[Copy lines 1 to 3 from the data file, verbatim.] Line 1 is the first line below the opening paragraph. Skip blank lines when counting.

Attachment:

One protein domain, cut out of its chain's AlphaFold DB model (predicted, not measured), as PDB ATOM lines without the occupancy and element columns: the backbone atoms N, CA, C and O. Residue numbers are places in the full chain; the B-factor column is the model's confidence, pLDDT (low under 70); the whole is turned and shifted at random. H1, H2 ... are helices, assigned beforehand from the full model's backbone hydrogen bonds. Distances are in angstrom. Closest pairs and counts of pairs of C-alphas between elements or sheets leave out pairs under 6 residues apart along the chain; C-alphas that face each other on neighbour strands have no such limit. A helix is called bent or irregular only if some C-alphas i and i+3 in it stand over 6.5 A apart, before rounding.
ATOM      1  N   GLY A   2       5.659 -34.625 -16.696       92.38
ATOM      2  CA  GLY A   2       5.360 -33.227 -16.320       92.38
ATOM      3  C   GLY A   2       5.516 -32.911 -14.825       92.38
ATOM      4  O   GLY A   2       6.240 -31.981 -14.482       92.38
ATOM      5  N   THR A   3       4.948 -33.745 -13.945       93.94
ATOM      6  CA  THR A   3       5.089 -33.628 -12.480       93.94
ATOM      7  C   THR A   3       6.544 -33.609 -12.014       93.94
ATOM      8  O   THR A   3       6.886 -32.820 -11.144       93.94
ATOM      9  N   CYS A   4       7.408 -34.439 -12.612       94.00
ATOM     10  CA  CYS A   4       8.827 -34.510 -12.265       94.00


ATOM      1  N   GLY A   2       5.659 -34.625 -16.696       92.38
ATOM      2  CA  GLY A   2       5.360 -33.227 -16.320       92.38
ATOM      3  C   GLY A   2       5.516 -32.911 -14.825       92.38